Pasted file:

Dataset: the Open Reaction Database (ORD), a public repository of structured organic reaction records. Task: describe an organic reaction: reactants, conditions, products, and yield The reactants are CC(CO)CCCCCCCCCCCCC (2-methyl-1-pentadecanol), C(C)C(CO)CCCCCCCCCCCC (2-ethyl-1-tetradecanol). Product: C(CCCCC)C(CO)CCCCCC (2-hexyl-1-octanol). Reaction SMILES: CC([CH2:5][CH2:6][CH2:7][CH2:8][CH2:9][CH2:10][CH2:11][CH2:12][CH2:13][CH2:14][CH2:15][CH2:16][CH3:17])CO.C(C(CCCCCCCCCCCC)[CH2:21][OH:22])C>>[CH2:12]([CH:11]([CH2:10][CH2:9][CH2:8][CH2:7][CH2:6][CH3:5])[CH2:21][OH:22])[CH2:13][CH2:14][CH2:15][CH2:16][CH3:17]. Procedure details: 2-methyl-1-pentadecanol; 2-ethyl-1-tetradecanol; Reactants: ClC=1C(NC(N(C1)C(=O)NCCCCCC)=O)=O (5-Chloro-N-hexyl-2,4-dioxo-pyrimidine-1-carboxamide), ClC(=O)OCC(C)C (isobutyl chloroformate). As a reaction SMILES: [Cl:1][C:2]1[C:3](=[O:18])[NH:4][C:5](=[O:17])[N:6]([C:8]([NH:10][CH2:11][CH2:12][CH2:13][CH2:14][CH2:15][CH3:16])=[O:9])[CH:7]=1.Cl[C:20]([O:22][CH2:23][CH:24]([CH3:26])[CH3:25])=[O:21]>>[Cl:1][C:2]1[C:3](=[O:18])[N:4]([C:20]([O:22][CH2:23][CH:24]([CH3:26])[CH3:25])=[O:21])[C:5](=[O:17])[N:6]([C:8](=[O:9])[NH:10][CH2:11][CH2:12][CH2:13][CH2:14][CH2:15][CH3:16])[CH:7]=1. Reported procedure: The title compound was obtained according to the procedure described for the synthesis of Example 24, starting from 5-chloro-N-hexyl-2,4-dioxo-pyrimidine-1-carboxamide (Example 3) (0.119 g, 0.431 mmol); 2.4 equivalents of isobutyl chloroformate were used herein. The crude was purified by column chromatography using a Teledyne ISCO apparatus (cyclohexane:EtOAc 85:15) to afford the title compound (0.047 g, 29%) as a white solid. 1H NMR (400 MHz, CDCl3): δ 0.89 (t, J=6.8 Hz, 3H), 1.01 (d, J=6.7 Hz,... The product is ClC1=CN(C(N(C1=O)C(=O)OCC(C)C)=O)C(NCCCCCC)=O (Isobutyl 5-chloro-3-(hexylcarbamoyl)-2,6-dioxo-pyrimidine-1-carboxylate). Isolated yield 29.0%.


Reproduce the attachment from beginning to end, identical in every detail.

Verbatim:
Dataset: the Open Reaction Database (ORD), a public repository of structured organic reaction records. Task: describe an organic reaction: reactants, conditions, products, and yield The reactants are CC(CO)CCCCCCCCCCCCC (2-methyl-1-pentadecanol), C(C)C(CO)CCCCCCCCCCCC (2-ethyl-1-tetradecanol). Product: C(CCCCC)C(CO)CCCCCC (2-hexyl-1-octanol). Reaction SMILES: CC([CH2:5][CH2:6][CH2:7][CH2:8][CH2:9][CH2:10][CH2:11][CH2:12][CH2:13][CH2:14][CH2:15][CH2:16][CH3:17])CO.C(C(CCCCCCCCCCCC)[CH2:21][OH:22])C>>[CH2:12]([CH:11]([CH2:10][CH2:9][CH2:8][CH2:7][CH2:6][CH3:5])[CH2:21][OH:22])[CH2:13][CH2:14][CH2:15][CH2:16][CH3:17]. Procedure details: 2-methyl-1-pentadecanol; 2-ethyl-1-tetradecanol; Reactants: ClC=1C(NC(N(C1)C(=O)NCCCCCC)=O)=O (5-Chloro-N-hexyl-2,4-dioxo-pyrimidine-1-carboxamide), ClC(=O)OCC(C)C (isobutyl chloroformate). As a reaction SMILES: [Cl:1][C:2]1[C:3](=[O:18])[NH:4][C:5](=[O:17])[N:6]([C:8]([NH:10][CH2:11][CH2:12][CH2:13][CH2:14][CH2:15][CH3:16])=[O:9])[CH:7]=1.Cl[C:20]([O:22][CH2:23][CH:24]([CH3:26])[CH3:25])=[O:21]>>[Cl:1][C:2]1[C:3](=[O:18])[N:4]([C:20]([O:22][CH2:23][CH:24]([CH3:26])[CH3:25])=[O:21])[C:5](=[O:17])[N:6]([C:8](=[O:9])[NH:10][CH2:11][CH2:12][CH2:13][CH2:14][CH2:15][CH3:16])[CH:7]=1. Reported procedure: The title compound was obtained according to the procedure described for the synthesis of Example 24, starting from 5-chloro-N-hexyl-2,4-dioxo-pyrimidine-1-carboxamide (Example 3) (0.119 g, 0.431 mmol); 2.4 equivalents of isobutyl chloroformate were used herein. The crude was purified by column chromatography using a Teledyne ISCO apparatus (cyclohexane:EtOAc 85:15) to afford the title compound (0.047 g, 29%) as a white solid. 1H NMR (400 MHz, CDCl3): δ 0.89 (t, J=6.8 Hz, 3H), 1.01 (d, J=6.7 Hz,... The product is ClC1=CN(C(N(C1=O)C(=O)OCC(C)C)=O)C(NCCCCCC)=O (Isobutyl 5-chloro-3-(hexylcarbamoyl)-2,6-dioxo-pyrimidine-1-carboxylate). Isolated yield 29.0%.